When I got on that Zoom call with my neurodiversity coach that day, I was defeated. I felt like a failure, I felt like an imposter. I really thought that there was no way I could be a true professional because I couldn’t get things done. No matter how many to-do lists I had, no matter how good I was about blocking time off on my calendar, I still struggled to get the important tasks done. I found myself in a panic in the middle of the night, knowing that something was due the next day. I really felt like maybe I just couldn’t work in a professional capacity. So when my coach and I started talking, we discovered that it wasn’t my ability to do these tasks that were the problem, it was when I was trying to do them. The way my schedule had worked itself out is that I had my biggest chunk of focus time available for projects in the afternoon. I would block off that time religiously, I would list out all the things I needed to accomplish, and still, I just couldn’t bring myself to get the work done. Now, I know that many neuro-divergent people, we struggle with executive function and time management. I really think that’s why the advice of, “Oh, just make a to-do list” doesn’t work for so many of us, because it doesn’t take into account all of the things that affect a neuro-divergent brain every day. For example, using energy to mask in order to fit into a neurotypical work environment tends to be very draining.

Many of us actually experience crashes throughout the day at different points. These can be affected by things like caffeine or food, but for many of us, they are just a part of our life and something we need to take into account when it comes to getting things done. There are so many things for the neuro-divergent person that affect our ability to initiate tasks, to focus, to process information, to have the mental capacity to have any sort of attention to detail, and just not have that overwhelming fatigue that can occur in so many situations. So what we decided to do was to examine my week and look at when I tended to have the most success in getting things done. And what we discovered was, as much as I hated it, mornings were really the best time for me. I didn’t really have a problem getting out of bed, getting ready, doing my morning thing then coming over to the computers, sitting down, and diving into work. Later on in the day, however, I even struggled to do things that I wanted to do. So for many of us, things like playing video games and watching movies are totally enjoyable, but in those periods of time during the day when we’re really, really drained, those won’t even be accomplished. So if I can’t get the energy together to turn on the TV to watch 30 minutes of rebels, I am probably not going to be able to ever do that TPS report.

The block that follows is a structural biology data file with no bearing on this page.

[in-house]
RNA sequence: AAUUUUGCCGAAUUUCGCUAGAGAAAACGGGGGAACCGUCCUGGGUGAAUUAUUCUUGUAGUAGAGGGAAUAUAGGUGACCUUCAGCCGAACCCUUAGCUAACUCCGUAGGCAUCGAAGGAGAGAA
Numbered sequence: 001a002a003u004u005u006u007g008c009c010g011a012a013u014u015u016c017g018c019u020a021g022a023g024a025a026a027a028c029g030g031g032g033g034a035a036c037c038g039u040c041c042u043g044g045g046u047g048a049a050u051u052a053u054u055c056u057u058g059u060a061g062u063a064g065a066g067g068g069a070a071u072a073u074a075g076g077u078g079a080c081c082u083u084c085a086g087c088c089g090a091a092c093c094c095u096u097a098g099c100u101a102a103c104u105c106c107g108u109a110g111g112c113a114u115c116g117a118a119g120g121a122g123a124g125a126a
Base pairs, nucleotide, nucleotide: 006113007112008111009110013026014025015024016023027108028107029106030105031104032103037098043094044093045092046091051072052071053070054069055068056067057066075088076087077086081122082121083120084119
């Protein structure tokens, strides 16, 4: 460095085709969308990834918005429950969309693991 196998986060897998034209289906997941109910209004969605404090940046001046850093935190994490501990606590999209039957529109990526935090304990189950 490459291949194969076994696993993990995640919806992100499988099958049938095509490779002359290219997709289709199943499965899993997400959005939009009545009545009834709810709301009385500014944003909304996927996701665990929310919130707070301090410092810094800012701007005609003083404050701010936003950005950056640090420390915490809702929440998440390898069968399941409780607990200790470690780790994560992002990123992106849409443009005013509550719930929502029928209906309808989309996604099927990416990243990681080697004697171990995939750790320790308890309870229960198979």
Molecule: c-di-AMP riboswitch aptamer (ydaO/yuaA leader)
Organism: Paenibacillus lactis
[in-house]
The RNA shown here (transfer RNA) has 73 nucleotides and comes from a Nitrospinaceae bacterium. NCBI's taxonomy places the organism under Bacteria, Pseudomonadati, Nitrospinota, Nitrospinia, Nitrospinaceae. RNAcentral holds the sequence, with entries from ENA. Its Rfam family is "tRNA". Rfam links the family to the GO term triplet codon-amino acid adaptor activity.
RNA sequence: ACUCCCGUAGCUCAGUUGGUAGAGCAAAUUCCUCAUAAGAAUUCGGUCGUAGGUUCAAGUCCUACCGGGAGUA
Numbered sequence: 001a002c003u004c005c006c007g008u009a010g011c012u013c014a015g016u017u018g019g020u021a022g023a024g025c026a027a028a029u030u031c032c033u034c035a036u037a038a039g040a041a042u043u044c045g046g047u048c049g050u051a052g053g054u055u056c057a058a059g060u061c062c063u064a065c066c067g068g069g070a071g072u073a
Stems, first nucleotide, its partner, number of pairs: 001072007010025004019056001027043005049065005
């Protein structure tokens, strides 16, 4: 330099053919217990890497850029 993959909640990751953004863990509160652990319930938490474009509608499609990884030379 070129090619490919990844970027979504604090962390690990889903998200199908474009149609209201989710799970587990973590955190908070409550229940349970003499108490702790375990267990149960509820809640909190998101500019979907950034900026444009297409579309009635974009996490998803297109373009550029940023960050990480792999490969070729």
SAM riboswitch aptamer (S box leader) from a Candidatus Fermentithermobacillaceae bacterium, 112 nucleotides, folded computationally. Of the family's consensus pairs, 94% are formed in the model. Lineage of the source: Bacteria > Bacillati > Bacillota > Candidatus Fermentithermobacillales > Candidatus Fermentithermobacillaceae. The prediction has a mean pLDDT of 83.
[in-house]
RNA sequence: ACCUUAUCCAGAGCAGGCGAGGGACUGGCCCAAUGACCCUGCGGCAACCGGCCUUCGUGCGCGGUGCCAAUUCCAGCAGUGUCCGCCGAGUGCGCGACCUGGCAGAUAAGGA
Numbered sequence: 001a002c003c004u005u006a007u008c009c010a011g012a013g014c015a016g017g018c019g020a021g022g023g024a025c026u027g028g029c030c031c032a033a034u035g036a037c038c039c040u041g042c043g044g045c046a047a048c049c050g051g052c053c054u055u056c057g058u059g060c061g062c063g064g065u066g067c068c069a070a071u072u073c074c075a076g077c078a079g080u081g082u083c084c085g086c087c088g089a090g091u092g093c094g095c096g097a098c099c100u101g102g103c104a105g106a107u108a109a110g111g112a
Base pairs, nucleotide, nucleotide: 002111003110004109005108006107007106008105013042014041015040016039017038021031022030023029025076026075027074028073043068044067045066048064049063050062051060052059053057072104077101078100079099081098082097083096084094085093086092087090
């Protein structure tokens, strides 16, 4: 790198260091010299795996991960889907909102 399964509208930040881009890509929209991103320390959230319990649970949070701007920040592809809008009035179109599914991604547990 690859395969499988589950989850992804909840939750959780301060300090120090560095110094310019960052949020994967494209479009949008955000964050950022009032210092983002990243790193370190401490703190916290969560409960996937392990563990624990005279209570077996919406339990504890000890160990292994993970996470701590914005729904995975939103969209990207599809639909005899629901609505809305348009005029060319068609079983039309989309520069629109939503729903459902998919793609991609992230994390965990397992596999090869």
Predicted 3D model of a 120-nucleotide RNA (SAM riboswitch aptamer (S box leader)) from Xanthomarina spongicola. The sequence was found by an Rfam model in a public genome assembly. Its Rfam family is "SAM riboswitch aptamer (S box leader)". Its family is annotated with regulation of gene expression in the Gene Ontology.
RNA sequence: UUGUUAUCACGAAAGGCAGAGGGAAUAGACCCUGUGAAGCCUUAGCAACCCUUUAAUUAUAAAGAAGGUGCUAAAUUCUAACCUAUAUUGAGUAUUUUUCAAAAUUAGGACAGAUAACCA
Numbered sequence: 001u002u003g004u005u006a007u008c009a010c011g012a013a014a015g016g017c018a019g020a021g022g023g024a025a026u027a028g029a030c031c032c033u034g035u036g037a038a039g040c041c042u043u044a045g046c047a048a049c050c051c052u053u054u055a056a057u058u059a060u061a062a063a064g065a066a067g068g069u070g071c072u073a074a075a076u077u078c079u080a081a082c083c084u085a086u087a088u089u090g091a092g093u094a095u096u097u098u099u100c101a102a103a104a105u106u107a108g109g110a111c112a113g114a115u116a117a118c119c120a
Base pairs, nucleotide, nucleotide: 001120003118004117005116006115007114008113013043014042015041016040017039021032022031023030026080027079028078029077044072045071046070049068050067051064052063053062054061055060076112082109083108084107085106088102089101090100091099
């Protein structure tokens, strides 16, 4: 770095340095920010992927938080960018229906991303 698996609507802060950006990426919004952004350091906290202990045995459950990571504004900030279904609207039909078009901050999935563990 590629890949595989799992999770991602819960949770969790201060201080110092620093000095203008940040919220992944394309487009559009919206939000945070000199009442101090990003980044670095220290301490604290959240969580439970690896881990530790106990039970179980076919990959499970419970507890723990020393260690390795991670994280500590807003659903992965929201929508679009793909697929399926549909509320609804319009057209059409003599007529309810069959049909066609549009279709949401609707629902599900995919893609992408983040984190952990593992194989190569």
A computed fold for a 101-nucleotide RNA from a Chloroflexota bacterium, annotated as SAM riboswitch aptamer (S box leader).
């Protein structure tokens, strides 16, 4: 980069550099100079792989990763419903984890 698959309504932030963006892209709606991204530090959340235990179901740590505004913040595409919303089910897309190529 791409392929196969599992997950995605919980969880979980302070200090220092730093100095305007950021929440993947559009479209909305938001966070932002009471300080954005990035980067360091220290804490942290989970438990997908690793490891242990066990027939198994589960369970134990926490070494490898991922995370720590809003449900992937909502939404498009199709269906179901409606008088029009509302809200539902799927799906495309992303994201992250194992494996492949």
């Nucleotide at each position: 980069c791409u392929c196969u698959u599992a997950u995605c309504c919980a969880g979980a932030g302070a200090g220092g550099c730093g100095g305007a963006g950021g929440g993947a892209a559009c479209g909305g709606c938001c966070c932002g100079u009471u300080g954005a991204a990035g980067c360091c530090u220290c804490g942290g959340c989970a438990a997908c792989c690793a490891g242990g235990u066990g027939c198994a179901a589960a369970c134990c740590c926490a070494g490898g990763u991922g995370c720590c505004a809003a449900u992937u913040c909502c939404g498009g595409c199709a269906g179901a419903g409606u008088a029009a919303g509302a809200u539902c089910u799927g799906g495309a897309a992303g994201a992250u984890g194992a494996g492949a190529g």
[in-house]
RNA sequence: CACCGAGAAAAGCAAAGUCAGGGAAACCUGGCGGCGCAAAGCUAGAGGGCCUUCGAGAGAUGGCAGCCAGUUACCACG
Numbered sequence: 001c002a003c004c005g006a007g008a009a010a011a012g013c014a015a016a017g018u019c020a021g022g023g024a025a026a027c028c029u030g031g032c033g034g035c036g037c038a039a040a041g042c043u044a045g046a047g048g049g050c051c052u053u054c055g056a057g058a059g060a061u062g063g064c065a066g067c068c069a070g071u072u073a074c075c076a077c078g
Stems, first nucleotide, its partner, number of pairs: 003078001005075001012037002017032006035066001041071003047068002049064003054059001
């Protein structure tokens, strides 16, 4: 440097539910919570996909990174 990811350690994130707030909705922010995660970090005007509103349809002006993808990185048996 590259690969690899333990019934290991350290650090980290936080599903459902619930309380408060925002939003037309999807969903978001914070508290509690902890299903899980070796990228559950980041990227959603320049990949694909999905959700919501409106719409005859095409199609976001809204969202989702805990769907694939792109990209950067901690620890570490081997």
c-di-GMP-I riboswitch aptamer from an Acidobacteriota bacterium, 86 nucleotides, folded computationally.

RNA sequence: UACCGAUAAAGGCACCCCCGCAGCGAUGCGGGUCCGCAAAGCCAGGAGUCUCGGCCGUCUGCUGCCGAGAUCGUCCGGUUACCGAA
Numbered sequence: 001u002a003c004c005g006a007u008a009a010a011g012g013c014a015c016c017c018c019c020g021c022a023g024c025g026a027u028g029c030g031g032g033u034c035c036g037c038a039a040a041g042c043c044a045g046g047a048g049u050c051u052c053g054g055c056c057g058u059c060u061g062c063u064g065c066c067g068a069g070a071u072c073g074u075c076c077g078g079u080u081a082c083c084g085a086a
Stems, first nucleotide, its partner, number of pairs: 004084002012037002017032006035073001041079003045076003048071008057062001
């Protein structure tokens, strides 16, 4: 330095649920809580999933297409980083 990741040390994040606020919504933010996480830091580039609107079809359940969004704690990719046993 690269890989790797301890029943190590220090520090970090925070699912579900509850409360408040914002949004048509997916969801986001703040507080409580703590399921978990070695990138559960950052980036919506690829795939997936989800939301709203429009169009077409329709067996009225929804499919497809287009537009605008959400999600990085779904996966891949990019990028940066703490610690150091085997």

So we took the time in the morning, blocked it off, I committed to getting up one hour earlier every day, and I used that time to get my important work done, and lo and behold, it was a success. I was able to accomplish those tasks like exercising or getting work projects done that I had struggled with before, and I felt so much better that I didn’t have those things hanging over my head. So I encourage anyone, but especially neuro-divergent people to figure out what time of day does work best for you. Take a week and pay attention to the patterns that emerge. There is an excellent chance that you are going to have times of day that pop out as times when you struggle the least, times when you are most likely to have some executive function points left to take on a new project, or that you are most likely to be fired and energized, other times when you are most likely to be fatigued or to experience a crash, and then set yourself up for success in the best way possible. Make sure that you have time allocated for your important tasks during those important golden times of day when you’re most energized. If you do get work done at other points in the day, that’s great, that’s a bonus, but make sure those special times are reserved for the biggies, things you absolutely have to get done.

I encourage you to remember that you’re not lazy, you’re certainly not stupid, you’re not an impostor, you just need to figure out what works well with your brain. So take a week, figure out your patterns, and find your good time of day. You might be a night owl. Maybe 11 PM is your golden time, you might find that afternoon just after lunch is when your mind can really get going. For me, it’s the morning. So whatever it is, find out what works for you. And it’s all okay, you’re fine. And as much as I hate to say it and I probably won’t be smiling, I just might catch you in the morning.